RENEE MONTAGNE, HOST:
A 20th-century artist who was declared both a major American modernist and an enemy alien is now having his day at the Smithsonian. NPR special correspondent Susan Stamberg finds his work intriguing and sad.
SUSAN STAMBERG, BYLINE: In 1906, 16-year-old Yasuo Kuniyoshi came here alone from Japan, made his name as a painter, showed at the Museum of Modern Art at age 40, longed for American citizenship but was denied it, was an enemy alien during World War II, died in 1953 and pretty much disappeared from public memory. But curator Tom Wolf says, don't overdo the hardships.
TOM WOLF: He was a fun-loving guy. He was a party animal. He had tons of friends. The other artists loved him. And he was so thrilled that he was able to become so successful. So it wasn't all suffering and tragedy.
STAMBERG: Kuniyoshi was successful in his lifetime, right up there with O'Keeffe and Hopper.
JOANN MOSER: He exhibited with these people. He won prizes.
STAMBERG: American Art Museum co-curator Joann Moser says, however, that after Pearl Harbor, things changed.
MOSER: When he walked down the street, he looked like the enemy.
STAMBERG: Anxieties as a Japanese-American show in his work. The colors are somber. The faces he paints - highly stylized, flat, folk art-ish - are often fearful. Babies and children are never cuddly. His "Boy Stealing Fruit," from 1923, stairs warily, a banana in one hand, the other reaching for more. What is that - a peach? Inside...
MOSER: It's a peach.
STAMBERG: Oh, it looks so good.
MOSER: It does. But, you know what I think it refers to? There's a very famous Japanese folk tale about a little boy and a peach. And so I think that is a reference to his Japanese childhood.
STAMBERG: The chubby child could be cute, but he's not. Neither is the baby on his mother's shoulders in another '20s canvas, "Child Frightened By Water." Even the later, bright fuchsia pictures from the 1950s have grim details, a reference to death on the Fourth of July, a scary face behind a colorful mask. It's easy to see biography in Kuniyoshi's work. The fun-loving party animal had lots to deal with. Anti-Asian prejudice went back a long way. In 1919, he married a Caucasian American.
MOSER: And at the time they got married, she lost her citizenship because he was marrying an Asian man.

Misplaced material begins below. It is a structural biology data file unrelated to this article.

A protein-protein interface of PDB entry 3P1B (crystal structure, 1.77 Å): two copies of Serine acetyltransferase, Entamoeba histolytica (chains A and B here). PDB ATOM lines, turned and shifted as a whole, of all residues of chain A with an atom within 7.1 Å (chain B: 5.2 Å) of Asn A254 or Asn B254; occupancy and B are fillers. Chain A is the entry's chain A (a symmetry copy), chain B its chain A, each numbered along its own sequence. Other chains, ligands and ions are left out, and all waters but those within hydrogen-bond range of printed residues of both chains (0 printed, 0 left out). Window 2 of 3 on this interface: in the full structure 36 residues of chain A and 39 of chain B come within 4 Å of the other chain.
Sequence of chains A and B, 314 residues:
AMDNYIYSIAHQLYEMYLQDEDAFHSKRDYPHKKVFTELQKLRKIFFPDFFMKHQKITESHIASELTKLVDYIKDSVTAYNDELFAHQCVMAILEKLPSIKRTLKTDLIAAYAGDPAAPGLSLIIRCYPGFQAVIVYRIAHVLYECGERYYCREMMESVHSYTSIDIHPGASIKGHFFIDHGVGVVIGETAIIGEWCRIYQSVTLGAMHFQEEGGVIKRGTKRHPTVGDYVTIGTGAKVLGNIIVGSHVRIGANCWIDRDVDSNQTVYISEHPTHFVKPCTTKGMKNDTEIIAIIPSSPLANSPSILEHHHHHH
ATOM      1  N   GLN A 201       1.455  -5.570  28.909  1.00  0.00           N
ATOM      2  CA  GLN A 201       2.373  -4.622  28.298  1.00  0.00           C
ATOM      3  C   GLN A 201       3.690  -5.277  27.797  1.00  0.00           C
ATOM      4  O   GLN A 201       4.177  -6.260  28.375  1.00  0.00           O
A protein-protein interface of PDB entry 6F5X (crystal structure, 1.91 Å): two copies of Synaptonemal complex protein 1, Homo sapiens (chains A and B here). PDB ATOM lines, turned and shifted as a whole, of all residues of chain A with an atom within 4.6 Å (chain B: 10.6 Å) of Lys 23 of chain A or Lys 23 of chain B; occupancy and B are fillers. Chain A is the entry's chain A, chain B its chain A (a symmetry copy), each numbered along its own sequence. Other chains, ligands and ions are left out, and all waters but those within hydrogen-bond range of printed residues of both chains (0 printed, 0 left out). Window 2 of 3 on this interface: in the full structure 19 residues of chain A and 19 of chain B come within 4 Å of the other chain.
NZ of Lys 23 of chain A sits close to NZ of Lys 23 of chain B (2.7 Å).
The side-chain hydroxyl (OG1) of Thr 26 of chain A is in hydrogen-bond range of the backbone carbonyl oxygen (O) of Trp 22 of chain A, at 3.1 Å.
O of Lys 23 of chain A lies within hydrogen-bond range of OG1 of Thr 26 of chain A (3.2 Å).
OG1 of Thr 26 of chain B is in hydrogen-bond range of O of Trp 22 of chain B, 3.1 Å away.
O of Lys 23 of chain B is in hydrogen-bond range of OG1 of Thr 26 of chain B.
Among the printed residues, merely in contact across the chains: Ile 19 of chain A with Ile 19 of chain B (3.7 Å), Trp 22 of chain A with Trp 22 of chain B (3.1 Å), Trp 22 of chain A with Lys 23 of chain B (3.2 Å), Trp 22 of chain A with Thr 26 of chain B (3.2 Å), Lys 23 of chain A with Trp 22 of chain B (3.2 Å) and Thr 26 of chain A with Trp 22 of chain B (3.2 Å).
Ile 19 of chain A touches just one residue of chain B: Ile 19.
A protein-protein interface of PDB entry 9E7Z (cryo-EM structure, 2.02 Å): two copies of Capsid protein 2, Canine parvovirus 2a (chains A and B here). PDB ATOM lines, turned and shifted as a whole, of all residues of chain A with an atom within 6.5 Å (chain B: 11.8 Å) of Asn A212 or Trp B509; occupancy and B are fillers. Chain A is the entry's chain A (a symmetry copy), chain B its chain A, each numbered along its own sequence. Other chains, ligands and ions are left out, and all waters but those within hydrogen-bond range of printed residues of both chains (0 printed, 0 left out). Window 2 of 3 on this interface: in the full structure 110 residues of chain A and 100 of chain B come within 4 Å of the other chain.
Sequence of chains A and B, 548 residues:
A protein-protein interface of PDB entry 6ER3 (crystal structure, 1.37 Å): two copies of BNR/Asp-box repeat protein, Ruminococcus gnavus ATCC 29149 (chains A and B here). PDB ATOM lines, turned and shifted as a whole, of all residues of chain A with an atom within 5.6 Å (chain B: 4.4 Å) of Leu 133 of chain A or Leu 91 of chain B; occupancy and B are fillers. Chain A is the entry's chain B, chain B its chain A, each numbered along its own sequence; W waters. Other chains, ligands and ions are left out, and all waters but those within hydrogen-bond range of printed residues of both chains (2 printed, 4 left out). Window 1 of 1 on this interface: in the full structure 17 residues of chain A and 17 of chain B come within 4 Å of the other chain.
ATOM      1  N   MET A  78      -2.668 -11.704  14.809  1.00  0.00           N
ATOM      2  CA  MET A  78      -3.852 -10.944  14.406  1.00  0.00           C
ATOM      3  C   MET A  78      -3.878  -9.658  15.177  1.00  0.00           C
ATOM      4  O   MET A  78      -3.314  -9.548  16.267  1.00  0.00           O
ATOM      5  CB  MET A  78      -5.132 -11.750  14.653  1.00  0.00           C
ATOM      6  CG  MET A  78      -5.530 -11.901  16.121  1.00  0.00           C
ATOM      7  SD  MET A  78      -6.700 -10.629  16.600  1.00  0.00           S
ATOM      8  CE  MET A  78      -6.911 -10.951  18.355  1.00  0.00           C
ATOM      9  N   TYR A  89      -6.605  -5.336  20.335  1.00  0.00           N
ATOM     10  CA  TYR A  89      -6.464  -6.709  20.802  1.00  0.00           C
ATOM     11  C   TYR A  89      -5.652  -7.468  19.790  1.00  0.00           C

STAMBERG: During the war, Kuniyoshi wasn't sent from New York to an internment camp like West Coast Japanese. But there were restrictions.
MOSER: His camera was taken away from him. His binoculars were taken away. His bank account was frozen.
STAMBERG: Kuniyoshi was devoted to America, deeply patriotic.
MOSER: So when the Department of Defense asked him to do some drawings for propaganda posters, he was eager to do that.
STAMBERG: He sketched a mother and child hanged from a tree as a Japanese soldier leaves the scene. In "Clean Up This Mess," a woman's hand discards a bag filled with Japanese symbols, a flag, a samurai sword. The posters never got made, but the anti-Japanese sentiment was clear. How difficult it must have been for Kuniyoshi, repudiating his roots, uneasily replanted in a beloved new land.
WOLF: Oh, I think he was very torn, and it was a terrible period in his life.
STAMBERG: The artistic journey of Yasuo Kuniyoshi at the American Art Museum through the end of this month is his first retrospective in more than 65 years. Abstract expressionism and newer movements nudged him off the art scene after he died in '53. Curator Joann Moser says this show is a reminder of Kuniyoshi's American experience.
MOSER: He was really one of the most highly respected and esteemed American artists. So within artist circles, he functioned very well. He had many friends. But outside the artist circles, he remained a Jap.
STAMBERG: Over the years, the Japanese have bought up Kuniyoshis. And he has become a popular artistic prophet in his native land. In Washington, I'm Susan Stamberg, NPR News.
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